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The productivity imperative in services: Introduction

The key to preserving—or increasing—margins in a period of strong growth is to improve productivity.

What does it take to achieve profitable growth in a services business? As a wide range of factors promote a paradigm shift in services, executives across industries must answer this question.

In our previous compendium, “Reimagining how services organizations grow,” we looked at the growth opportunities offered by services. But even as they capture higher revenues from services, many companies have struggled to sustain profitability. The key to preserving—or increasing—margins in a period of strong growth is to improve productivity. In this compendium, we explore the productivity imperative in services through various lenses.

New technologies are catalysts, not disruptions

Companies can capture significant productivity improvements by implementing new technologies, including smarter and more integrated workflow tools, artificial intelligence and machine learning, and augmented reality. At the same time, they can use on-demand staffing to reduce complexity in the workforce. “The coming evolution of field operations” looks at the ways these new technologies are reshaping aftermarket services and how management teams can treat them as catalysts for performance, rather than disruptions.

Repair analytics prevents equipment breakdowns

Repair analytics enables industrial companies to proactively address the health of machines before breakdowns occur, instead of reactively making repairs. By enabling higher machine uptime, fewer service calls, and faster issue resolution, repair analytics allows companies to significantly reduce costs and improve customer experience. “Cracking the code of repair analytics” explores how this approach generates value and what successful companies get right. Identifying and prioritizing valuecreating use cases is essential. Although data and advanced technology are fundamental enablers, success requires adapting the company’s operating model so that stakeholders collaborate to develop solutions to the most important problems.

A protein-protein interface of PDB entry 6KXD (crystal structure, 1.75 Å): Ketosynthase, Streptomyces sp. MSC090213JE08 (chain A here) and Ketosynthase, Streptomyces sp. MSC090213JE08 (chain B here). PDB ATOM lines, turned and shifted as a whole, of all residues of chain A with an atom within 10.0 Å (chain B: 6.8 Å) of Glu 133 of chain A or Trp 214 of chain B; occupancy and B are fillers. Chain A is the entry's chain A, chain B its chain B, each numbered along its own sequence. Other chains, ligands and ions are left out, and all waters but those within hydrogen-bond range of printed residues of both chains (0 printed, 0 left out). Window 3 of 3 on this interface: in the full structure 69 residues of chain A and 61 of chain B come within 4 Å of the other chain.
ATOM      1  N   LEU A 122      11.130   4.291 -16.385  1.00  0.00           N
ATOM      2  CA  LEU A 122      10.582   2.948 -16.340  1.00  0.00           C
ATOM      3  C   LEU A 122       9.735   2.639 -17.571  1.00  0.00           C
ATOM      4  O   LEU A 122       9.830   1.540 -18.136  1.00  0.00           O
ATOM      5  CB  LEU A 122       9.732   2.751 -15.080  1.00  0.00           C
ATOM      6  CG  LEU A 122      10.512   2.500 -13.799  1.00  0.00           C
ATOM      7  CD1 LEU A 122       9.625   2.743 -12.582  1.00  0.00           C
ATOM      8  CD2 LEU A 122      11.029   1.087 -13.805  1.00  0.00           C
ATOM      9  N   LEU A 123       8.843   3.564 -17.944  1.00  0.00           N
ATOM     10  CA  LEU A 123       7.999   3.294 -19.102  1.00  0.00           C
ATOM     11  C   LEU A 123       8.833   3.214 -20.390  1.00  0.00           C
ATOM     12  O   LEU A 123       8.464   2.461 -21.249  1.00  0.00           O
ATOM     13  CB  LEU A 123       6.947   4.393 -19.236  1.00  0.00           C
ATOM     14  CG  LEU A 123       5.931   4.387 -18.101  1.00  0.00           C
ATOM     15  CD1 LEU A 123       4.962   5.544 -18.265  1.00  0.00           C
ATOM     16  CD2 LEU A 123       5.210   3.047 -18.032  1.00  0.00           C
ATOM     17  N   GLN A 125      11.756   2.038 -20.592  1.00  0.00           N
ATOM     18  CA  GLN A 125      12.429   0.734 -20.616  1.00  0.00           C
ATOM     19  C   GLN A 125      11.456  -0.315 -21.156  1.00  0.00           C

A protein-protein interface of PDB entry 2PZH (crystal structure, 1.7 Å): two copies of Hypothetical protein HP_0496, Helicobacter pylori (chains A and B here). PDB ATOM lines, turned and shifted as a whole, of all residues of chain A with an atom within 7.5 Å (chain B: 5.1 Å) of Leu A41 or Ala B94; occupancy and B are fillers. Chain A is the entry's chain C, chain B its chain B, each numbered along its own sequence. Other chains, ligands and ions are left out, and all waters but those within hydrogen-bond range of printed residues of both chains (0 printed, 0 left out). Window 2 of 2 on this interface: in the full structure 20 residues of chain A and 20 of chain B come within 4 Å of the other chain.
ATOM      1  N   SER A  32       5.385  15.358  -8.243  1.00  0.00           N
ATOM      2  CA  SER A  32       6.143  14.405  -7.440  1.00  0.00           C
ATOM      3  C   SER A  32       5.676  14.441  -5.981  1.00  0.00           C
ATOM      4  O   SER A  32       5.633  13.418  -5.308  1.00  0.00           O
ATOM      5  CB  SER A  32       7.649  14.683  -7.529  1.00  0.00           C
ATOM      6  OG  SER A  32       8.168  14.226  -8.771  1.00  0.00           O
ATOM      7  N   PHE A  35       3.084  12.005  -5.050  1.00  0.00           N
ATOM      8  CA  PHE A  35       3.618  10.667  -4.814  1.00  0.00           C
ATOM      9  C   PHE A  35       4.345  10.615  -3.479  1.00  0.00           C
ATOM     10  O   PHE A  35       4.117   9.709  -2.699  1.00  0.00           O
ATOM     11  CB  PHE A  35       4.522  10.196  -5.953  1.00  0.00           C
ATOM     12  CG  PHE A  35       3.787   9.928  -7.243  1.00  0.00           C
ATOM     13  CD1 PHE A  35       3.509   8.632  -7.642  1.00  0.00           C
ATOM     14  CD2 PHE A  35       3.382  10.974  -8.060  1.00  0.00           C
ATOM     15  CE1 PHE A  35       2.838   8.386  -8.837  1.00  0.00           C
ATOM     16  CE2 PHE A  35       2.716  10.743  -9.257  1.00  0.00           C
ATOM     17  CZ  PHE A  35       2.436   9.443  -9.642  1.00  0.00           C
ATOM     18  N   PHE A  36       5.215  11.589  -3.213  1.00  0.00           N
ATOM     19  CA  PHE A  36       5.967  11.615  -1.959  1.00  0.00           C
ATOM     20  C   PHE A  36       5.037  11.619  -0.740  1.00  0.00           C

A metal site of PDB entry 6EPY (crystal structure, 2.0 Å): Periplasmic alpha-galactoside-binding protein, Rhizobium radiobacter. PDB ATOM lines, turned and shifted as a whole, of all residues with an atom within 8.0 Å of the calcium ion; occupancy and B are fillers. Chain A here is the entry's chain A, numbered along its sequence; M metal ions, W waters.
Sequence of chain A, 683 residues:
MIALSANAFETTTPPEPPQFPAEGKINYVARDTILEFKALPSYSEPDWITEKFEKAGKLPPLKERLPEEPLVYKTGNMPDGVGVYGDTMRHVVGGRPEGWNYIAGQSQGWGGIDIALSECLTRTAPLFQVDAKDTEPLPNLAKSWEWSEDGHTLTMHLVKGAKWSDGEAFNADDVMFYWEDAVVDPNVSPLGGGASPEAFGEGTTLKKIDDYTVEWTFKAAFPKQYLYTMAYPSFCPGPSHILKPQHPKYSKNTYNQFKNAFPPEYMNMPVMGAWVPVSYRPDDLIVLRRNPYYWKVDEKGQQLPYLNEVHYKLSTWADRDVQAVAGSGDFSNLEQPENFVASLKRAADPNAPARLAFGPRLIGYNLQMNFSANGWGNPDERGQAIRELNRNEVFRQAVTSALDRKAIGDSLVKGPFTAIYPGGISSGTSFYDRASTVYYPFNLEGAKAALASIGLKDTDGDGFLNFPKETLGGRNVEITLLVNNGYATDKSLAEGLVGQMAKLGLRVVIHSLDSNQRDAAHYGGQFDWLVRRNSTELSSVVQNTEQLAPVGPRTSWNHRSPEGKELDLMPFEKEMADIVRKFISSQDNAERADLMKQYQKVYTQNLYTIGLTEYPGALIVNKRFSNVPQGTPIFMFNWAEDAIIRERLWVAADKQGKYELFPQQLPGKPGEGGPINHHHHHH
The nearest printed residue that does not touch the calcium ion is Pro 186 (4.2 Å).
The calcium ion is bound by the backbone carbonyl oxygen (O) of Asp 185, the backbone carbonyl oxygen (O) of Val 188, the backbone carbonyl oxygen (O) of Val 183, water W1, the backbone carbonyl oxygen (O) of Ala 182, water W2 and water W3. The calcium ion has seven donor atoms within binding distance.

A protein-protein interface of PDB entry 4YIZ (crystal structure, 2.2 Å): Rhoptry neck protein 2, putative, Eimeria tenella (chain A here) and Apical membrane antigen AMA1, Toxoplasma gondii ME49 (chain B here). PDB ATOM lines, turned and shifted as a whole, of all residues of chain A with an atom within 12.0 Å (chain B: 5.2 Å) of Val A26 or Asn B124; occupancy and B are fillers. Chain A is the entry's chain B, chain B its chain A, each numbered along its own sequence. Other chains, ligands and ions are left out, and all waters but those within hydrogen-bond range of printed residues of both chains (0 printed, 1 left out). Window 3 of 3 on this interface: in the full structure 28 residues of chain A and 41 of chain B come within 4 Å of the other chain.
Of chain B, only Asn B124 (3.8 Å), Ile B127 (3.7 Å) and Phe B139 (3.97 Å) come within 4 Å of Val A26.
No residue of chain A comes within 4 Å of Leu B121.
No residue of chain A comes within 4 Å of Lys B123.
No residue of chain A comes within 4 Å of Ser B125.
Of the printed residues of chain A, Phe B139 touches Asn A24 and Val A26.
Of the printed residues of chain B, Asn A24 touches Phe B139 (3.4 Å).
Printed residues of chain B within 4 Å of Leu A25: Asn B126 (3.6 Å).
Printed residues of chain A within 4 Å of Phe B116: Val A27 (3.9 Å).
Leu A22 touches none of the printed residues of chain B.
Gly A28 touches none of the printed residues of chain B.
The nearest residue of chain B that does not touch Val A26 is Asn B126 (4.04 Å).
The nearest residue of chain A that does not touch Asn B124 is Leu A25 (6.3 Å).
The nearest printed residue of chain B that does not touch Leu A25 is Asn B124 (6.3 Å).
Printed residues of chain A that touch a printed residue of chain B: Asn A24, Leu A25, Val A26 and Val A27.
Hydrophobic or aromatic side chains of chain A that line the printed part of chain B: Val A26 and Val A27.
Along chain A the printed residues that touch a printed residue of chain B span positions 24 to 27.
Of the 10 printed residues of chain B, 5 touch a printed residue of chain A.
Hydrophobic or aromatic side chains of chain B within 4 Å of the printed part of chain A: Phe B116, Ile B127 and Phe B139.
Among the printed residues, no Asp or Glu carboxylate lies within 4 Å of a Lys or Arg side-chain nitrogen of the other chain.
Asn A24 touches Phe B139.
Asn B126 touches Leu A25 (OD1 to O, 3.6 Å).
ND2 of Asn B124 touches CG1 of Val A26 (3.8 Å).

Analytics-based asset allocation combines quality with speed

To keep costs in check when installing more physical assets, companies need to increase the number of assets covered by their field force. Traditional methods of allocating assets to the field force inevitably sacrifice effectiveness to improve the speed of implementation. Some companies have tried using mathematical formulations, but they have found these complex and time-consuming to use. “Smarter and faster asset allocation: A new solution for increasing coverage and reducing cost” presents an advanced approach. The approach uses an adaptable mathematical formulation that focuses on reducing the drive time of the field force. The adaptability of the formulation eliminates the time-consuming set-up required by previous approaches. Organizations can easily and quickly incorporate new business constraints, enabling them to tailor the approach to their needs.

Project-based services don’t need to be loss leaders

Project-based services generate a high percentage of revenues for companies with large, multi-skilled mobile workforces. However, to get a foot in the door, many companies are willing to take a hit on their quoted margins. It doesn’t need to be this way. “The winning moves in project-based services” discusses how companies can win business even as they achieve higher margins from each project. For many companies this means improving quotations, scope management, revenue management, and resource management, as well as making delivery more effective. It also means applying a different mindset that focuses on earning repeat business through excellence in execution, not low margins.

Lean reduces costs while improving customer experience

Many companies recognize the need to implement lean-management techniques to increase the productivity of their field force. But few do everything they need to do in an orchestrated way. “How lean is your field force—really?” examines the new digital tools and advanced analytics that make it easier to plug the value leakage that flows through the gaps in lean-management practices. Leading companies have applied such advancements as the basis for a five-step holistic “lean journey” in field operations that generates step-change improvements in productivity. Continuous improvement and cultural change enhance the application of new technologies, simultaneously driving down costs and boosting customer satisfaction.


We hope these articles provide a road map for companies as they plan their journey to profitable growth in a services business. Those companies that are the first to master the challenges and reap the rewards will capture a significant advantage.

About the author(s)

Hugues Lavandier is a senior partner in McKinsey's New York office, Senthil Muthiah is a partner in the Boston office, Eric Egleston is a partner in the Dallas office, Florent Kervazo is a partner in the New York office where Guy Benjamin is an associate partner and Tomas Nauclér is a senior partner in the Stockholm office.

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